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BMW’s new range-topping X3, the xDrive30d M Sport, which is now on sale throughout UK showrooms.
And yet it would hardly matter if this car had half of its dynamic poise and purpose, so convincing is the objective prospect that it represents. As practical as almost any medium-sized SUV, this BMW trounces its nearest rivals in key areas.
Equipped with BMW’s optional adaptive dampers, our test car rode fluently enough in ‘Normal’ mode so as not to compromise on comfort, and yet had tighter body control and precise and predictable handling in ‘Sport’ mode. M Sport specification on the X3 includes variable ratio power steering and BMW’s ‘Performance Control’ active four-wheel drive system as standard, but it doesn’t include active anti-roll bars. There’s always enough traction to make use of the car’s performance, and drive is delivered to the road with a sophistication that seems to counteract early-onset understeer very effectively.
In calmer moods, you can also enjoy the compliance of the X3’s adaptive chassis – not to mention, on longer motorway runs, remarkable efficiency from that six-cylinder engine.
If you’re in the market for a premium brand 4x4, few combine performance, economy and practicality with quite as much success. It may be that X3s on passively damped M Sport suspension don’t have this car’s breadth of ability but, with that caveat, we’d say that in the real world – where Range Rover Evoques just aren’t practical enough, and Porsche Cayennes out of your price range – BMW’s range-topping X3 has the fast family 4x4 market all sewn up. I have driven both a 3 series and BMW SUV in winter both with similar low profile tyres etc. Bearing in mind this is a 4x4 and the 3-series is RWD, how did you come to that conclusion? The 4wd will be next to no use on its low profile, summer tyres-ever seen a x5 in the snow? The 488's incredible engine and handling and open-top experience make for something very special indeed. The Isuzu D-Max is starting to show its age; after a drive in the range-topping Blade version, is it still competitive? The X3 combines the utility of a crossover with the sophistication and driving fun of one of our favorite sedans: the legendary 3-series. New compact luxury crossovers are being introduced apace, with strong-selling models like the Lexus NX and the Lincoln MKC claiming large slices of a pie once carved up almost exclusively by Acura, BMW, Mercedes, and Audi. Introduced in 2003 as one of the first of its breed, the BMW X3 entered its second generation for 2011 and was updated for 2015 with revised styling, the addition of diesel and rear-drive models, and some new convenience features. However, as with several other X3s wea€™ve tested, braking distance from 70 mph was disappointinga€”15 feet or so off the segmenta€™s best.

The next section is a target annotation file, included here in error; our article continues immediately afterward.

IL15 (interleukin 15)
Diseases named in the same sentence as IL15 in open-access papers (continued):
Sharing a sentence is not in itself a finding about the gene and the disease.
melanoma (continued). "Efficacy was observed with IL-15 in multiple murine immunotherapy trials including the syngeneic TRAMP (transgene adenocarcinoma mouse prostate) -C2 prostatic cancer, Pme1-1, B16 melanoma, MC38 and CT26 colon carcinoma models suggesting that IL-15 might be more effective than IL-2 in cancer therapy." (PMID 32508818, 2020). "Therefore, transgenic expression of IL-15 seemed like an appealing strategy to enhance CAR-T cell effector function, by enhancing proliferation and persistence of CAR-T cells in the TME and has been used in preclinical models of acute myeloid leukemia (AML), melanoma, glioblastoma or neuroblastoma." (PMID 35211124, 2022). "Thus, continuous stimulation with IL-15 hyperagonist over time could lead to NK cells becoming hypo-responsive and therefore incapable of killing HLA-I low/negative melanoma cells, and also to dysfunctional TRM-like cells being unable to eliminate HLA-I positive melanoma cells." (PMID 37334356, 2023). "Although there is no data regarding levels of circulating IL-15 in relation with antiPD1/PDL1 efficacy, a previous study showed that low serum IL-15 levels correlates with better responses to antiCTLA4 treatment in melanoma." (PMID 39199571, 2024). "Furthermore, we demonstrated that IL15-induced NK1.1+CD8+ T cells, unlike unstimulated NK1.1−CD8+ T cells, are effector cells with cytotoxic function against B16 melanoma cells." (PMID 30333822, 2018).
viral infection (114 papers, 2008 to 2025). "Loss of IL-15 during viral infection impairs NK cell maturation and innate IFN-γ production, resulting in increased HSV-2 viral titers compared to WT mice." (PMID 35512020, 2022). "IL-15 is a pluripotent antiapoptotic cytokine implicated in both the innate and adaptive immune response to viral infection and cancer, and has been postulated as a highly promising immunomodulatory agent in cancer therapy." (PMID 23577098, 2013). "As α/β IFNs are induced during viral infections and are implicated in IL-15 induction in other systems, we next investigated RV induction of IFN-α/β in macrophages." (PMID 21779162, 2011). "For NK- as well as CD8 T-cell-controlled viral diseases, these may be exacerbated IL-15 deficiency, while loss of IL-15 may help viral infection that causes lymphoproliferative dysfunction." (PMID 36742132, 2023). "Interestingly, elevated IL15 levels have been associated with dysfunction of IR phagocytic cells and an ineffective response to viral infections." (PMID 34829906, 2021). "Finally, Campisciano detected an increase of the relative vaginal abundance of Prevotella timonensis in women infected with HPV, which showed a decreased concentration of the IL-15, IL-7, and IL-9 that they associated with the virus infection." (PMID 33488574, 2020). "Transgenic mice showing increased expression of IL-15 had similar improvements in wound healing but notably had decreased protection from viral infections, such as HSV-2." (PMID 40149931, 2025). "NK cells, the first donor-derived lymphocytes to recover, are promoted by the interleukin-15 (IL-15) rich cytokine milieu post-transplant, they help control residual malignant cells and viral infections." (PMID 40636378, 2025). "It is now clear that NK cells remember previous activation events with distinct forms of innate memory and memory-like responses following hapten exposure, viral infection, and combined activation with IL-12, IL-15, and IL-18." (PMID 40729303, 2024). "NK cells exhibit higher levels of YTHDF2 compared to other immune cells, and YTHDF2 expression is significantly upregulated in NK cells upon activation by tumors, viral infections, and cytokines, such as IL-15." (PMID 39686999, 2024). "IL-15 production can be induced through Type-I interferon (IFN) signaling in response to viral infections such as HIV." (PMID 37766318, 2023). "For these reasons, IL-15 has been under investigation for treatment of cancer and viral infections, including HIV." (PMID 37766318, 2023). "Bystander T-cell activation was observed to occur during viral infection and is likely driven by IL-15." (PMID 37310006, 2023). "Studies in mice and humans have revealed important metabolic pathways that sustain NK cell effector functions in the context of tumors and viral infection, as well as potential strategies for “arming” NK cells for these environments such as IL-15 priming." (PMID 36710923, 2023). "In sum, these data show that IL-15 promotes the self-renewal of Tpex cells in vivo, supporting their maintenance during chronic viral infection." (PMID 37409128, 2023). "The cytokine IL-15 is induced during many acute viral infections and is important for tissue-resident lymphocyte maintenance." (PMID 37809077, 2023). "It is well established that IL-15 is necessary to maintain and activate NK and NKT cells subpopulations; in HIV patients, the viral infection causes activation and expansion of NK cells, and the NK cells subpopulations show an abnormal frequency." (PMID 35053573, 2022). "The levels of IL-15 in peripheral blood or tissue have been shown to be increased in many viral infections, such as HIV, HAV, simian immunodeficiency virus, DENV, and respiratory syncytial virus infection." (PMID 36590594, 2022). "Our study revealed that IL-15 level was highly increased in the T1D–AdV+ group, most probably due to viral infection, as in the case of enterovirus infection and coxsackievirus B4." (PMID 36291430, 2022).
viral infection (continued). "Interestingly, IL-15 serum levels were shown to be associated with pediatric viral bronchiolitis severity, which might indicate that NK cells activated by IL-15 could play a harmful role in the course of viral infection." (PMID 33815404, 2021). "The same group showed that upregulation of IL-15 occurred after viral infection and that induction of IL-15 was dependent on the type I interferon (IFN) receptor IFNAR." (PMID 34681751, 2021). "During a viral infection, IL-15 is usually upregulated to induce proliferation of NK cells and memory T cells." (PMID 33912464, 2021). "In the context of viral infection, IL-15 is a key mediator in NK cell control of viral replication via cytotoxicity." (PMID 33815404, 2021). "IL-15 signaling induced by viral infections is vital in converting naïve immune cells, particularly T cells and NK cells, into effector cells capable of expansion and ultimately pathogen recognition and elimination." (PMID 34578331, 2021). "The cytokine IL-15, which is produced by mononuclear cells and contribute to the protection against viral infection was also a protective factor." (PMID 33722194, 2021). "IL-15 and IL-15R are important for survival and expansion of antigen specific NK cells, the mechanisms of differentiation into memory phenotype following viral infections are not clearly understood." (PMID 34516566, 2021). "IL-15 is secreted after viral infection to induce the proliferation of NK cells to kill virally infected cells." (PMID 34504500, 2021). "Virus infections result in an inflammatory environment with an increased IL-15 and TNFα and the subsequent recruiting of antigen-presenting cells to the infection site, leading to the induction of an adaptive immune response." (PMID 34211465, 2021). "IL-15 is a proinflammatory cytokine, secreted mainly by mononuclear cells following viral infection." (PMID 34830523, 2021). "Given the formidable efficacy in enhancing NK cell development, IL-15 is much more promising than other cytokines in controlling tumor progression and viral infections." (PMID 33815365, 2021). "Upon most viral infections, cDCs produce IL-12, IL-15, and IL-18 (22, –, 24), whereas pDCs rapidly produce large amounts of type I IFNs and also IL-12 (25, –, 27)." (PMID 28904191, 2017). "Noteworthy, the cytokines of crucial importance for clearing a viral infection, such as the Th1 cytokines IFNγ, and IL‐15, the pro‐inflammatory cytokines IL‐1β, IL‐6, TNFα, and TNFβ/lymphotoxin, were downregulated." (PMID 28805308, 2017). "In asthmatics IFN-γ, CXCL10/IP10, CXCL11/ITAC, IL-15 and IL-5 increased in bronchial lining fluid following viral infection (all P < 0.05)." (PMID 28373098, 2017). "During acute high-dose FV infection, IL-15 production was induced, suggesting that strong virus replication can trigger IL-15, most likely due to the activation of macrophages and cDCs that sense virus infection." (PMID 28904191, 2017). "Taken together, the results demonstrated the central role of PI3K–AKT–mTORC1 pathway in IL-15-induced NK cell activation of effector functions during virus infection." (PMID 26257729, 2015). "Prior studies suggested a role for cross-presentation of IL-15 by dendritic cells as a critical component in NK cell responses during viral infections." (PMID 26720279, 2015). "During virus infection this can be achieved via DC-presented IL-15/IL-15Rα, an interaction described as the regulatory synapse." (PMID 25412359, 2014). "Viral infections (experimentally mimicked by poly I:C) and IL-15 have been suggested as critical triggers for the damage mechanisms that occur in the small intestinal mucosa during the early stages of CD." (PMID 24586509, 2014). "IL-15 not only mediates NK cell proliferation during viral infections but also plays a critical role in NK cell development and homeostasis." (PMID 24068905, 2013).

It turns out the old guard can still do good, and if you cana€™t bear the thought of driving an actual station wagon instead of a station wagon on stiltsa€”and can deal with BMWa€™s uninspiring interior designa€”the X3 remains a fine choice in a fiercely competitive segment.
South Carolina's newest naturalized citizen arrives with dapper duds and an available 300-hp turbo six-cylinder. Land Rover and Acura recently launched entries into this growing segment, so how is the revised X3 looking these days?
What is it?The new BMW X4 - driven for the first time in the UK, and with a diesel engine upfront rather than the petrol lump previously made available to us. Much about BMW’s latest we already know; this is an X6 clone with its cheeks sucked in to fit the smaller platform currently found beneath the X3. Almost everything of consequence is carried over from the X3, although its higher status in the lineup means the two-wheel-drive sDrive18d entry-level version gets culled. That four-cylinder car comes with a manual six-speed gearbox as standard, but expect BMW’s eight-speed auto to be a popular option (it’s standard with the 3.0-litre motor).
Trim choice splits the X4 into SE, xLine and M Sport, with the straight-six 255bhp 30d and 308bhp 35d filling out the oil burner-only engine selection.